Will Brazil join the growing list of countries seeking looking to ban loot boxes? The Children’s Association wants a ban on sale of lootboxes in addition to severe penalties on game companies.
The public prosecutor’s office in Brazil has accepted a request for civil action by the National Association of Centers for the Defense of Children and Adolescents (ANCED) against loot boxes, according to a report by TheEnemy. ANCED had filed seven lawsuits seeking a ban on sale of lootboxes in the country.
The ANCED request cites gaming companies including Activision, Electronic Arts, Garena, Nintendo, Riot Games, Ubisoft, Konami, Valve and Tencent. The process also names Microsoft, Sony, Apple and Google that sell and host these games on their platforms. Gambling is illegal in Brazil.
Similar to gambling?
Brazilian website, TheEnemy has access to the opening proceedings against Garena, the publisher of the popular mobile game Free Fire. ANCED has requested the ban on loot box sales ‘until further definition of its use by children and adolescents.’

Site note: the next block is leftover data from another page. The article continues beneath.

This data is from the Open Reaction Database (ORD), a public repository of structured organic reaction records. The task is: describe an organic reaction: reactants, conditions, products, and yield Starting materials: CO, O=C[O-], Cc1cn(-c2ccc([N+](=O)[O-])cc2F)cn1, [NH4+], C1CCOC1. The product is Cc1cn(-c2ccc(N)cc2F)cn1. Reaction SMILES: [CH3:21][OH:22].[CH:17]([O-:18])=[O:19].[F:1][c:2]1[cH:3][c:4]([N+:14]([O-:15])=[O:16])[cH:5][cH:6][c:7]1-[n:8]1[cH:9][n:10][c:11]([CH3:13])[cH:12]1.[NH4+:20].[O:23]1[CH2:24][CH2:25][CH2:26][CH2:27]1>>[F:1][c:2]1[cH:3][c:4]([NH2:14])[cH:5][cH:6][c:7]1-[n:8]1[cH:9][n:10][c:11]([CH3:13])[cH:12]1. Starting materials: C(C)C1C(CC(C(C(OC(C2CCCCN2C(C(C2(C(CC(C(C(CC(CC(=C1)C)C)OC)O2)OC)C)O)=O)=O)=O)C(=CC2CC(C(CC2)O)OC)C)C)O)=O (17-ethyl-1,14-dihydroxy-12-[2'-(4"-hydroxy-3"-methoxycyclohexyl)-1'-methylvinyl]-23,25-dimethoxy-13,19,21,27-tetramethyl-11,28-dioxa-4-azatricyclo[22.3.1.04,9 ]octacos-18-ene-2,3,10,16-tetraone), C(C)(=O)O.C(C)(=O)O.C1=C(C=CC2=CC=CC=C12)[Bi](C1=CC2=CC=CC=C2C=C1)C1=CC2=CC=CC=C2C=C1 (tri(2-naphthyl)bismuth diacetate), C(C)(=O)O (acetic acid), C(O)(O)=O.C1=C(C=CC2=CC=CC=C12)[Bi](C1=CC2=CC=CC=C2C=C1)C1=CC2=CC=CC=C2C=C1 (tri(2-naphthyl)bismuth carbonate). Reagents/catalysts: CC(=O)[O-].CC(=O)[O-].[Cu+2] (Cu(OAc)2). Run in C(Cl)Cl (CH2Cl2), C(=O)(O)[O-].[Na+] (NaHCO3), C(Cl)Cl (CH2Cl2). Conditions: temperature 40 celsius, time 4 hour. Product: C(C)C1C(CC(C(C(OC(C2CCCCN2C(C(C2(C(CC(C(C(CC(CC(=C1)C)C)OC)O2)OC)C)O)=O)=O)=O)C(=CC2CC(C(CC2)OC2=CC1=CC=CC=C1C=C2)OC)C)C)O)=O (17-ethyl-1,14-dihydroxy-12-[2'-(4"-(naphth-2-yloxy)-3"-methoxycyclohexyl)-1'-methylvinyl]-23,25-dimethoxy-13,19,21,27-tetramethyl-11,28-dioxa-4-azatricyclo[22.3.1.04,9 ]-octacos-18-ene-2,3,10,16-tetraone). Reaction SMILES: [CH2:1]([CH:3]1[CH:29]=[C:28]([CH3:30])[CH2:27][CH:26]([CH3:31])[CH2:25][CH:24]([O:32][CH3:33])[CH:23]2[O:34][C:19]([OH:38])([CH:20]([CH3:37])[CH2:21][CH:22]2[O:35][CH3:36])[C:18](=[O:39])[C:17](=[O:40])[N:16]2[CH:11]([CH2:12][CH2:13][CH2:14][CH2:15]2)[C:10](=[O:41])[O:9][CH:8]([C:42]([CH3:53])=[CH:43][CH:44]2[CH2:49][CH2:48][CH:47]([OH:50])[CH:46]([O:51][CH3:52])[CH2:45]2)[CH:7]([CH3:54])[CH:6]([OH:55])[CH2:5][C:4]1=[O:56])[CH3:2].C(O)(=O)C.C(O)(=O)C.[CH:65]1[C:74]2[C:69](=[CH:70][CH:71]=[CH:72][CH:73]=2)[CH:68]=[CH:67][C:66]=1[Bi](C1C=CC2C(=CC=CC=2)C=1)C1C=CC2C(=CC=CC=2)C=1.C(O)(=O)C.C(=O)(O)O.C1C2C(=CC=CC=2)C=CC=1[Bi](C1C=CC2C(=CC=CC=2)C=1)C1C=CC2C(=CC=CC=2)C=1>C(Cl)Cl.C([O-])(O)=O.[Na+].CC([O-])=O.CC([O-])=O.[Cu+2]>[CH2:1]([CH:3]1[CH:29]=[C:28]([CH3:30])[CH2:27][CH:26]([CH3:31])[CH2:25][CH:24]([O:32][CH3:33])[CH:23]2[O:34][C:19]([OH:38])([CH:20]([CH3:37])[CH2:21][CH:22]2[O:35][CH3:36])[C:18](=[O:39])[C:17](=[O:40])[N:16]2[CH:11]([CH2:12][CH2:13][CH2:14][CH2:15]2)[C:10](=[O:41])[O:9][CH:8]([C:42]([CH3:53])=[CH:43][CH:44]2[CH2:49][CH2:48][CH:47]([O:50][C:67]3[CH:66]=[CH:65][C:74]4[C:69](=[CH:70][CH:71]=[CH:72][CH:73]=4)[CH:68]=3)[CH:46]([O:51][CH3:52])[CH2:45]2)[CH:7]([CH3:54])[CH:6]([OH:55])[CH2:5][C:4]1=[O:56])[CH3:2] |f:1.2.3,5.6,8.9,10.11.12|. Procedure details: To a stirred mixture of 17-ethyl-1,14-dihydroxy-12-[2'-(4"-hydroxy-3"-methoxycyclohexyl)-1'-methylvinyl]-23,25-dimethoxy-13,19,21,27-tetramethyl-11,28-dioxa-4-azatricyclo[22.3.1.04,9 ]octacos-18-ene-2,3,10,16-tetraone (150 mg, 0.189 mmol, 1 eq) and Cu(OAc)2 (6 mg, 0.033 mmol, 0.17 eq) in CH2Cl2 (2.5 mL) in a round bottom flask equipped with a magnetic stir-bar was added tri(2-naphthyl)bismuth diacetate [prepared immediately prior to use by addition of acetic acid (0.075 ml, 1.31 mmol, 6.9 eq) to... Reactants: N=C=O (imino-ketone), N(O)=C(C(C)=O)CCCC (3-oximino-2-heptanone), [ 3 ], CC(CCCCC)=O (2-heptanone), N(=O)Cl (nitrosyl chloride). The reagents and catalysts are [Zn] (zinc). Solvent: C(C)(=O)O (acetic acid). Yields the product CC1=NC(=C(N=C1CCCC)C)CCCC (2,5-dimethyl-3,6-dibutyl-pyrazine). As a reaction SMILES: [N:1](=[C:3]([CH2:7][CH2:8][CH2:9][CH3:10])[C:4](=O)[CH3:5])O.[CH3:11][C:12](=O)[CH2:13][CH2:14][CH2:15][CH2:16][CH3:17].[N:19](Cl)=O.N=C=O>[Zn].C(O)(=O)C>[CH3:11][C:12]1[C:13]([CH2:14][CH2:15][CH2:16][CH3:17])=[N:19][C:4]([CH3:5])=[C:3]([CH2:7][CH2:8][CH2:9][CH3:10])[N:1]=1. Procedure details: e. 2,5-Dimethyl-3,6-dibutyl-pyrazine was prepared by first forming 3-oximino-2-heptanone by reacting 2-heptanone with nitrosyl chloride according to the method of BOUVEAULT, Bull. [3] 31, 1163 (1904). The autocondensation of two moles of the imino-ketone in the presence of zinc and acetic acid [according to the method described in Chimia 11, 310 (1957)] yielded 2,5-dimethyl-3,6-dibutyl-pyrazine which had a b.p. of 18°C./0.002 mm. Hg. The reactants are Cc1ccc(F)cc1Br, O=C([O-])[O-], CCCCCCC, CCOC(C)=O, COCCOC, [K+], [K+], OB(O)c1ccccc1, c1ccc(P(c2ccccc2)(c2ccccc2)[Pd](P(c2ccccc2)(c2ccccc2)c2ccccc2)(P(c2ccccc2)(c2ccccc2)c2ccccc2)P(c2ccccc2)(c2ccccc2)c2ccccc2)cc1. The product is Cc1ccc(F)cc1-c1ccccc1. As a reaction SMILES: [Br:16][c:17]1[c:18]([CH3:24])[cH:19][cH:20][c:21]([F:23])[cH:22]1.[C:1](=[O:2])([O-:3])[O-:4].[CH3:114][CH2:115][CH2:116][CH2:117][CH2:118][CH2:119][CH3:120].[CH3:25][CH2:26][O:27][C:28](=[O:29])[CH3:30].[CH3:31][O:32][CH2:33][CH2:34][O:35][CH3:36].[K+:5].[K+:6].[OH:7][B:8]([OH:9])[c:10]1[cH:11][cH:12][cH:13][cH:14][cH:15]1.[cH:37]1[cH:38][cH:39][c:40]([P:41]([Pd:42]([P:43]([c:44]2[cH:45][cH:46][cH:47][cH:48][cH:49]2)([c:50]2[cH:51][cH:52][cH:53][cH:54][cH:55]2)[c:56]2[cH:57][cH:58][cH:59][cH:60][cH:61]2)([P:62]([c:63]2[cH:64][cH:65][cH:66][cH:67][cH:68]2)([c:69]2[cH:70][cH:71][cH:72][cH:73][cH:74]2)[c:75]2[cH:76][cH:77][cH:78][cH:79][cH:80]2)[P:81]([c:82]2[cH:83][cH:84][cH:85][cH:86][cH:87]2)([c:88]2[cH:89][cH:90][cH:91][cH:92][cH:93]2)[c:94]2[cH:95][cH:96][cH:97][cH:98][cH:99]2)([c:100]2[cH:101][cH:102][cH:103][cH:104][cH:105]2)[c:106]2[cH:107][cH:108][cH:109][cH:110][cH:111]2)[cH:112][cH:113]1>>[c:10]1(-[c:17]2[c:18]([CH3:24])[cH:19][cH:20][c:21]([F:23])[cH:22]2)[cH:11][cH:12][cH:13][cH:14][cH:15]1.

[...] The present action and the other six associated with it by determination of this Judgment [...] are an opportunity for the Justice system to address the issue, with the possibility of inaugurating measures that can expand the protection of children, adolescents and families, especially considering that hobby or leisure activities aimed at children and adolescents should not only have a pedagogical character and contribute to their full development but also preserve their physical, mental and moral integrity.
The proceedings also seek compensation of R$ 1.5 billion against the company and a daily penalty of R$ 4 million. This amount is in addition to moral compensation demand of R$ 1,000 for each child or adolescent user.
"[...]The Public Ministry agreed to with our request, recognizing the illegality of loot boxes agreeing that they should be suspended. It is now up to the judiciary to decide."
ANCED argues that lootboxes are a gambling product, comparing them to mechanisms used in roulette games and casino products. Lootboxes also feature audio-visual cues on opening that provide a rewarding feeling to users. Young children and adolescents, the primary target of loot boxes, are vulnerable to these techniques normally seen in gambling slot machines.
Global action against loot boxes
In 2020, the UK House of Lords published a report about the harmful effects of loot boxes, comparing it to gambling.
‘[Children use lootboxes] without the protection of regulation, and it is because regulators do not recognize their value that parents do not consider their risk’
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